Cyclist.ie strongly endorses the statement issued earlier this week by Henk Swarttouw, President of the European Cyclists’ Federation (ECF), condemning the Russian invasion of Ukraine and highlighting the links between our patterns of mobility and our energy security needs and vulnerabilities. The ECF statement can be read here. Note that Cyclist.ie is the member for Ireland of the ECF.

The statement is a timely reminder of how active travel – walking and cycling for shorter trips, rather than motoring – contributes to our reduced dependence on Russian oil and gas. In other words, active travel goes well beyond considerations of improved public health, more liveable neighbourhoods, and reduced carbon emissions. 

Dr. Hannah Daly and her colleagues stressed in their Irish Times article of 8th March 2022 that Ireland must play its part in ending Europe’s dependence on Russian fossil fuels, and they argue that we need “a large scale communications campaign from Government to frame our energy transition explicitly in terms of the need to cut Europe’s dependence on Russian fossil fuel”. Cyclist.ie strongly supports this point.

In regard to the related topic of transport emissions, we know from the most recent National Transport Authority Household Survey published in December 2018 that 50% of all of the trips we take in Ireland are under 5km – a distance very much cycle-able for much of our population (with shorter trips easily walkable). Furthermore, recently published energy and transport modelling research by O’Riordan et al (2021) maintains that significant energy and emissions savings can be achieved from modal shift in Ireland  –

the active mode scenarios, which focus on increased walking and cycling achieve a 0.2 – 1 MTCO2 reduction in annual passenger transport emissions in 2030 [while the] range of public transport scenarios, inspired by targets set out by the Irish Government’s Climate Action Plan achieve a between 0.001 – 0.3 MTCO2 reduction in annual passenger transport emissions in 2030.

We note here that in 2018 Ireland’s transport emissions amounted to 12.2MT and that by 2030 the required emissions based on the Climate Action Plan are 6-7MT as per the 2021 Climate Action Plan (page 144), so the modelled emissions reductions from a shift to active travel are very significant. 

As a further practical and immediate measure to support the Ukrainian refugees arriving in Ireland, Cyclist.ie supports the collection and distribution of bicycles to refugees arriving in Ireland and will be liaising with its member groups in promoting initiatives in this regard. Access to a bike may allow some of those traumatised by war to avail of opportunities for social, leisure and economic activities, and hence help contribute to their recovery.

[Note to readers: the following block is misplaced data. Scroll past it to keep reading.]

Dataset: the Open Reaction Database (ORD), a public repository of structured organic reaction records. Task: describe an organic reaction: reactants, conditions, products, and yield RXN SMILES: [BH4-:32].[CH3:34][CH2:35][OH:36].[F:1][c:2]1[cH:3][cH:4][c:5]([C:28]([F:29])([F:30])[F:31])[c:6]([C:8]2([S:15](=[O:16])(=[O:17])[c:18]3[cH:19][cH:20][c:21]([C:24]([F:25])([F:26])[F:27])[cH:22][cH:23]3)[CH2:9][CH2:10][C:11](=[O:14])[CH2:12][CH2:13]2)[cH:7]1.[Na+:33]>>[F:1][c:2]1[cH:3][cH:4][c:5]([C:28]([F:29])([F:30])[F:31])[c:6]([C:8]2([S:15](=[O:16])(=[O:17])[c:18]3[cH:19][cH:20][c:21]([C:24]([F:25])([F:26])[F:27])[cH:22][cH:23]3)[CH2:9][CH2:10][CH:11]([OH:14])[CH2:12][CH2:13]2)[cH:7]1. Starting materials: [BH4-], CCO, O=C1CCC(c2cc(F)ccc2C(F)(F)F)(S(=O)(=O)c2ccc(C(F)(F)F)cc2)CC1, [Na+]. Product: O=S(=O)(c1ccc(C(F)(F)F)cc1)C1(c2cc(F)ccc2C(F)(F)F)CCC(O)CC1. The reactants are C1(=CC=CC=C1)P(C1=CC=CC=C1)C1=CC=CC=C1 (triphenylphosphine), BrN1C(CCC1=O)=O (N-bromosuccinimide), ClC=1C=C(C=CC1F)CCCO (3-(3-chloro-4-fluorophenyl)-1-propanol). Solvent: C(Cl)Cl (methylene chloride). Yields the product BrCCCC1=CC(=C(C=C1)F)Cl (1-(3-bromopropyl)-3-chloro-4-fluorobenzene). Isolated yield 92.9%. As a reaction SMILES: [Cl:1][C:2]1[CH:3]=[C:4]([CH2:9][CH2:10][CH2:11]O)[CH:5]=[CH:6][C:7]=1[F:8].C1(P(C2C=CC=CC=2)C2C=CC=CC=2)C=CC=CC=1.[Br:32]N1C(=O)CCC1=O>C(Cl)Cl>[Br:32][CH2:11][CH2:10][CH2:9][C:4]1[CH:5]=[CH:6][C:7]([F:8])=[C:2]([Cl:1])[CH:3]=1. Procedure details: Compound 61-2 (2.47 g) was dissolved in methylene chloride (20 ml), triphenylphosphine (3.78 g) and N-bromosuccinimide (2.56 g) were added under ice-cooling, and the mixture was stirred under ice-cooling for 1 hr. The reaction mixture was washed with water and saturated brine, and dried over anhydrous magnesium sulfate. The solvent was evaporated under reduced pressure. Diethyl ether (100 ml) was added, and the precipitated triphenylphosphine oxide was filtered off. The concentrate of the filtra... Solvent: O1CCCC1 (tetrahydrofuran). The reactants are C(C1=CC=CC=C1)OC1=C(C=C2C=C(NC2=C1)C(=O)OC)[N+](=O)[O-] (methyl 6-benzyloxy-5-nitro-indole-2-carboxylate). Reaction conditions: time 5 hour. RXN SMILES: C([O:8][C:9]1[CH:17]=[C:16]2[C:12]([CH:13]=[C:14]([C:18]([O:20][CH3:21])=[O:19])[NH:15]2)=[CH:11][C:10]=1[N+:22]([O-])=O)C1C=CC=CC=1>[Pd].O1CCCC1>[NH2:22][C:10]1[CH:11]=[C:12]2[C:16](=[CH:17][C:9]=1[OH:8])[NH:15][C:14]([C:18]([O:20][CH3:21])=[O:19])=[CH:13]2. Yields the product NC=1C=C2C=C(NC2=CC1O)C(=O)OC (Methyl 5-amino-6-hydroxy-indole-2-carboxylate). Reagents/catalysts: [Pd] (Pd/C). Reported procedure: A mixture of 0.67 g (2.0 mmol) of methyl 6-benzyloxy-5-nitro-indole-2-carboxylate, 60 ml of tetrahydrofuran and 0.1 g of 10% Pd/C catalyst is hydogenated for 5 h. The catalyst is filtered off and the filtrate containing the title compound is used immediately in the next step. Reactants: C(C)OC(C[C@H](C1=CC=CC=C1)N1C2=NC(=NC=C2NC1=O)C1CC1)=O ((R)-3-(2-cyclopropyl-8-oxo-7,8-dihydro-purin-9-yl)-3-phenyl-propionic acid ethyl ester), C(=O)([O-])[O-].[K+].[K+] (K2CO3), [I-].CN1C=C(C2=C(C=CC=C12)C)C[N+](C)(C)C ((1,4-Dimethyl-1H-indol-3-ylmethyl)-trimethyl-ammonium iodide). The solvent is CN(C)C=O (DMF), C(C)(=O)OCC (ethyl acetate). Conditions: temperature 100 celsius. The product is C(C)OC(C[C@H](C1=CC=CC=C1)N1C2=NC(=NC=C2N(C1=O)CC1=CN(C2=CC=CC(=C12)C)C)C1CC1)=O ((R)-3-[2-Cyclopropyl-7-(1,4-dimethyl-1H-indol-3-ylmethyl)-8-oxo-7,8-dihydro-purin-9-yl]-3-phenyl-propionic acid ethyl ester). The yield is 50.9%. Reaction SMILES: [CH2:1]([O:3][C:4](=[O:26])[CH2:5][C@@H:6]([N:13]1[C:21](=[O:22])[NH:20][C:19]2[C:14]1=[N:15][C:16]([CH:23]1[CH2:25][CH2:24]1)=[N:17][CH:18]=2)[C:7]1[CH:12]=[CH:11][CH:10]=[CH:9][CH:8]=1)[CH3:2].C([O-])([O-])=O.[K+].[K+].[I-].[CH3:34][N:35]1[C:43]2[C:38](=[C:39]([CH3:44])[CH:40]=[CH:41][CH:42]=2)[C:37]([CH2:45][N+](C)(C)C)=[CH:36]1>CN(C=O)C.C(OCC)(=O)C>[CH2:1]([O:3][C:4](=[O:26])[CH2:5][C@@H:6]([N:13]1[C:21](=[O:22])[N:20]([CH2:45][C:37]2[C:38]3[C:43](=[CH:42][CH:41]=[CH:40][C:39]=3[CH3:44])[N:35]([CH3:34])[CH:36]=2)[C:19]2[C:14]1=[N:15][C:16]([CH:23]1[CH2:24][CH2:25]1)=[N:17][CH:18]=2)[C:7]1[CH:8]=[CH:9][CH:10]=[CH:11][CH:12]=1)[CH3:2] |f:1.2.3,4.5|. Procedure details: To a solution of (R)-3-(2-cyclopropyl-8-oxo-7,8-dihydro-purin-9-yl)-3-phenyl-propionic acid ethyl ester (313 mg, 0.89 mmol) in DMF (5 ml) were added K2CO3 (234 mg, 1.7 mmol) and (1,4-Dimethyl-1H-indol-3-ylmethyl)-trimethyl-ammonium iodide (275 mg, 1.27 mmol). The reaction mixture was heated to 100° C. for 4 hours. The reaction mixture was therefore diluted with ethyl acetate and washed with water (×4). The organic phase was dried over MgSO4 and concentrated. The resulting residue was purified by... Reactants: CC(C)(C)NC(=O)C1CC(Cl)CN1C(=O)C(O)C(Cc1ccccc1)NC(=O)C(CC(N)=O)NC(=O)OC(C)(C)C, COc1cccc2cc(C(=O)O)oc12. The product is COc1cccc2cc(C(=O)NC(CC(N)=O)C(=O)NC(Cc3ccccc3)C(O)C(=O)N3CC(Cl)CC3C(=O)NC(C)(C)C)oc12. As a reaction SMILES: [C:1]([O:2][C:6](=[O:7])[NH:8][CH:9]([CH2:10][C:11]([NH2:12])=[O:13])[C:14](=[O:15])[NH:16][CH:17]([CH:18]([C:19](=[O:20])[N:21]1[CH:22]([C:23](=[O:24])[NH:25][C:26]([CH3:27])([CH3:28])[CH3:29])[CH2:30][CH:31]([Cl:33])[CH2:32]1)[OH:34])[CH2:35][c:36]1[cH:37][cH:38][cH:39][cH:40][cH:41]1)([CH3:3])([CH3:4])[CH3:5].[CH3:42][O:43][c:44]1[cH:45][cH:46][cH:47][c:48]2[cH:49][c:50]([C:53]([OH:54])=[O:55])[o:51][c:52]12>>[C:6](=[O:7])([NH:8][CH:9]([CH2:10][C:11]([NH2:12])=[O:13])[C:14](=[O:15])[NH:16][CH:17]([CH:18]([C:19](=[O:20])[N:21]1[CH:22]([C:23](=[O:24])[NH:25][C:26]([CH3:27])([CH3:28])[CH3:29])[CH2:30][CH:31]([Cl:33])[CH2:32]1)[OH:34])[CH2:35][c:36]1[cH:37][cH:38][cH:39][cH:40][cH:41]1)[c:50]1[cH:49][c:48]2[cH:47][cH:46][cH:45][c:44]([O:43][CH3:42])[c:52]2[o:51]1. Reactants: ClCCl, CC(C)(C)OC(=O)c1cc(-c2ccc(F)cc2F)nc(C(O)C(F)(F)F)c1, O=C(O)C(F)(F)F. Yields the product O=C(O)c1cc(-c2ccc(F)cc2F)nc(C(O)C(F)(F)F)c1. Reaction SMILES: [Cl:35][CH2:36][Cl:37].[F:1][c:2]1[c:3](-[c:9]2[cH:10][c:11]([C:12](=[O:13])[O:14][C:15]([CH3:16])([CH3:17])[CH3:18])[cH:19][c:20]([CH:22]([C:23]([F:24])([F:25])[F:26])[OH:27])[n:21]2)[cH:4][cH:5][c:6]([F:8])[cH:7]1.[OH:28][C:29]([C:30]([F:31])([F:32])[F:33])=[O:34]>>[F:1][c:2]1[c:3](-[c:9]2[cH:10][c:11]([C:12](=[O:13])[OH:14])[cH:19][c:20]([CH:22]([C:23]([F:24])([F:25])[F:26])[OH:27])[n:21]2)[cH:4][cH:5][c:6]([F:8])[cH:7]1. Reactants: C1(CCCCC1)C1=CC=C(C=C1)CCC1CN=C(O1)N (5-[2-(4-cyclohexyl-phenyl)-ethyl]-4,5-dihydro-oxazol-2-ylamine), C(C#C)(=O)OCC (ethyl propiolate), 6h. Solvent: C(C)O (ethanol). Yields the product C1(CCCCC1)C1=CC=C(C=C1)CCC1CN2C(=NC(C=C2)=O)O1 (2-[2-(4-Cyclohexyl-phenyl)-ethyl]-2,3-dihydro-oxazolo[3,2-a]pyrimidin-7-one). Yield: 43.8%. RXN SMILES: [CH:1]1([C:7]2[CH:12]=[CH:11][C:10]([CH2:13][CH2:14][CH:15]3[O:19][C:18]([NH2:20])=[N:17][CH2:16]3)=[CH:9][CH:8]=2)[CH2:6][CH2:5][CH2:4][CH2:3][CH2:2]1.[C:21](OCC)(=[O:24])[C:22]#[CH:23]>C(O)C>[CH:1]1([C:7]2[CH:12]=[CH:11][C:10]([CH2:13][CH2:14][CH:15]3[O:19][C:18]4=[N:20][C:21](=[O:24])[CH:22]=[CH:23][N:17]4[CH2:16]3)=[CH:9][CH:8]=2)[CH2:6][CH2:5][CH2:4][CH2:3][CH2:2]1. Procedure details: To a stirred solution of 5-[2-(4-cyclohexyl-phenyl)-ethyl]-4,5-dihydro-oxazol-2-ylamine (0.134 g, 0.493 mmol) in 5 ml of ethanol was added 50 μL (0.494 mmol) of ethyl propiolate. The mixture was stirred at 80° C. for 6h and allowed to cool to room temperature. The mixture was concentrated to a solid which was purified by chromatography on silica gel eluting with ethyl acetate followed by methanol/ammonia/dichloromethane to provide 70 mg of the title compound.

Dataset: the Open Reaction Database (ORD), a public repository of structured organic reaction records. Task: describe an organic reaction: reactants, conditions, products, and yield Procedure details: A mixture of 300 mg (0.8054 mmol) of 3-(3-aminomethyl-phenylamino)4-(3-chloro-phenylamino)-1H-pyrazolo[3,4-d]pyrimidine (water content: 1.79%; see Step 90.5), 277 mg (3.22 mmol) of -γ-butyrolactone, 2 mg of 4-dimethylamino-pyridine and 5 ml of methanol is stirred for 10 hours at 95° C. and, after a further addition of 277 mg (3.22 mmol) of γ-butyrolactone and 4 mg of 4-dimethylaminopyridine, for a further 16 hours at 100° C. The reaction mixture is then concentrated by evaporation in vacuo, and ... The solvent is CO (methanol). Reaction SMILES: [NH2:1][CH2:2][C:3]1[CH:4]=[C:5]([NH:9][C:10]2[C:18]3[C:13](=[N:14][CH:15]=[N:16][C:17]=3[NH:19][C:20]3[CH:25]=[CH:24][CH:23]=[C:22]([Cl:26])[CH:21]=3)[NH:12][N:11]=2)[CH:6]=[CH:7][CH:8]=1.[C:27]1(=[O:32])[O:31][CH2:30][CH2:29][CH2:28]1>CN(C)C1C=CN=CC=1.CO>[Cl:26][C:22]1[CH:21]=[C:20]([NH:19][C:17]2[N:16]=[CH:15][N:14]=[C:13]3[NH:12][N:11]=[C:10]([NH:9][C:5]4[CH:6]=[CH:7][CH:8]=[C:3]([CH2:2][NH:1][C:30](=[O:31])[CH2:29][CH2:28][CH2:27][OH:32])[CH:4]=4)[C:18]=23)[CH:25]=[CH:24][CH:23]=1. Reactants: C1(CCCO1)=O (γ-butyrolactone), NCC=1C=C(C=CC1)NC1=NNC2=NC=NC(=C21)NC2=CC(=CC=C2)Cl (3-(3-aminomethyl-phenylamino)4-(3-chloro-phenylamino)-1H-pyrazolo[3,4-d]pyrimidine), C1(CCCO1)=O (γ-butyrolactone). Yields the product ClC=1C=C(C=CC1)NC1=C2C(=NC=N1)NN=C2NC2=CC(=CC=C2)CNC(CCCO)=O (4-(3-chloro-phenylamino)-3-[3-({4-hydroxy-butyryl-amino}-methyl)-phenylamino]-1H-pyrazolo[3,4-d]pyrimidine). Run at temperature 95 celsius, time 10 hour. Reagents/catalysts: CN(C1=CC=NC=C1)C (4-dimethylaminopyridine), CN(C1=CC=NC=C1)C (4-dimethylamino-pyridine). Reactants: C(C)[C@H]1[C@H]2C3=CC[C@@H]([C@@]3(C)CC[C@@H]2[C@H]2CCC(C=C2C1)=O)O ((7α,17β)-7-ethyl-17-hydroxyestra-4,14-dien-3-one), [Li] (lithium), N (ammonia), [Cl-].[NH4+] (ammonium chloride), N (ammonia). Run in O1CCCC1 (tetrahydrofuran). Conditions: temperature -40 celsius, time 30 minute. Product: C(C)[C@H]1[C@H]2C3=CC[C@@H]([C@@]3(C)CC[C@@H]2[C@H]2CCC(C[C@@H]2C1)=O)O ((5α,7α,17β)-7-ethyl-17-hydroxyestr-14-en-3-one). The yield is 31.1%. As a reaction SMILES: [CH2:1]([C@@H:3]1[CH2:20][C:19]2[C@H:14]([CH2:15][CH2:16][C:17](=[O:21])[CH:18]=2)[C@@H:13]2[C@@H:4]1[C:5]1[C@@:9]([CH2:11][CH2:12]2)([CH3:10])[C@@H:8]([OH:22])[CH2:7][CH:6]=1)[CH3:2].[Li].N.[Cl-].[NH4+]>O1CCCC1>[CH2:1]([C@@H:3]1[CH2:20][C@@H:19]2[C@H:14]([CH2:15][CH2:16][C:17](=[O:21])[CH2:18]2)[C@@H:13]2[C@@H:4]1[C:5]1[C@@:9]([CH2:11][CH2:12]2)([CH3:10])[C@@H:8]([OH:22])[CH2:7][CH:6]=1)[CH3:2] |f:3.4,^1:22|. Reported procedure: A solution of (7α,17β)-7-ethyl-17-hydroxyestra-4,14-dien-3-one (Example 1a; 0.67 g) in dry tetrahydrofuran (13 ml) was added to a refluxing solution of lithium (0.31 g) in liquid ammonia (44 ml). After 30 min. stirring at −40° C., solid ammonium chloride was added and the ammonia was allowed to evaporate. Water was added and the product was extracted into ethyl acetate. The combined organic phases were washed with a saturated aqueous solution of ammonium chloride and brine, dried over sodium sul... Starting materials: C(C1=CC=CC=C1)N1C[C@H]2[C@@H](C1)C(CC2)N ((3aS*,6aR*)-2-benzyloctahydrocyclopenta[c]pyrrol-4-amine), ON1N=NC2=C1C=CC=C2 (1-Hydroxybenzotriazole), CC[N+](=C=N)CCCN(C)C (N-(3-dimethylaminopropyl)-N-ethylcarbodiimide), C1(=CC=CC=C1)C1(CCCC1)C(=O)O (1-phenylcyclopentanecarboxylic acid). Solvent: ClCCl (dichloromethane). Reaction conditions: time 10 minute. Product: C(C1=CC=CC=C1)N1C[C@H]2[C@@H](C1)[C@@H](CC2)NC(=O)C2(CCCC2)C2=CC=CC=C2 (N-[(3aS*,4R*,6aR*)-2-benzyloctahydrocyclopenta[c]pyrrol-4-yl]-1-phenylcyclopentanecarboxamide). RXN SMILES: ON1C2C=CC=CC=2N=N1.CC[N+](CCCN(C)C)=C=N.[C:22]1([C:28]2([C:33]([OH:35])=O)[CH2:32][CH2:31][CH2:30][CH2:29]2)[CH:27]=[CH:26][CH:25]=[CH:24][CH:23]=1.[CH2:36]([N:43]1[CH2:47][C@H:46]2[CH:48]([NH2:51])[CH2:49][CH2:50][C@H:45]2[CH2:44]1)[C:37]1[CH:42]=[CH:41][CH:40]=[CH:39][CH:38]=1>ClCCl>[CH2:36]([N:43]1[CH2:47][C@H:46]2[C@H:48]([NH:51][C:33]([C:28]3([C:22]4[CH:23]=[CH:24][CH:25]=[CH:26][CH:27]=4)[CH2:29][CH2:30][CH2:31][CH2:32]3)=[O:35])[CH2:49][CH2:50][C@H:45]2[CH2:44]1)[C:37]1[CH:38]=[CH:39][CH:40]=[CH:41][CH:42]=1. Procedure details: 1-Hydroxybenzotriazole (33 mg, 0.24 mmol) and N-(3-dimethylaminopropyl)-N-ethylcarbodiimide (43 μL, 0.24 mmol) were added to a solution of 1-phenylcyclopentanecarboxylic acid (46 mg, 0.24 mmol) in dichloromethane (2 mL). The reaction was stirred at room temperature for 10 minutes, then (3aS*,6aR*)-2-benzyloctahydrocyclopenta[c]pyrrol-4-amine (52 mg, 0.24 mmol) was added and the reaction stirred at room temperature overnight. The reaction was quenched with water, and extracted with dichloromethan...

Cyclist.ie Member Group Love 30 Presents to Oireachtas Committee

On Tuesday 1st March 2022, Cyclist.ie’s Love 30 group, which campaigns for 30kph speed limits in urban areas and safer speed limits generally, presented to the Oireachtas Committee on Transport and Communications.

This was an important step in the process of reducing urban speed limits to a safer level for all vulnerable road users, and making our cities and towns safer. A full preparatory statement was outlined and presented, and can be viewed as an attachment on the Love30 website here.  

Love 30 was represented by Muireann O’Dea and Joan Swift (pictured above), while Dr. Lorraine D’Arcy from TU Dublin also presented – in addition to the representatives from the Road Safety Authority (RSA) – as can be seen in the recording of the session.

Kieran O’Donnell TD (Fine Gael) chaired the session in a very engaged manner, while Steven Matthews (Green Party) and Ruairí Ó Murchú TD (Sinn Féin) also made strong contributions. Gerry Horkan TD (Fianna Fáil) also attended briefly.

Love 30 was also delighted to have the further support and strong contributions from TD Neasa Hourigan TD (GP), Senator Pauline O’Reilly (GP) and Senator Marie Sherlock (Labour).

The RSA CEO Sam Waide (pictured below) urged the introduction of default 30kph urban speed limits both to increase safety, but also to bring us in line with other European countries. He emphasised that Ireland is lagging behind, and as a result deaths and serious injuries continue. The international evidence clearly supports the introduction of the lower speed limits.

Dr. Lorraine D’Arcy (pictured below) emphasised the loss of human interaction in our urban roads and streets due to the preponderance of the private car, and also the need for a cross-sectoral multi-stakeholder approach to the assessment of the benefits of reduced speeds and reduced vehicle use.

Love 30 formally presented their statement, and overall the Committee accepted the rationale and evidence behind the call.  Love 30 issued a Press Release beforehand, which prompted some media coverage of the issue – including the Irish Times’ piece Streets devoid of human interactions due to dominance of vehicles committee told on 2nd March.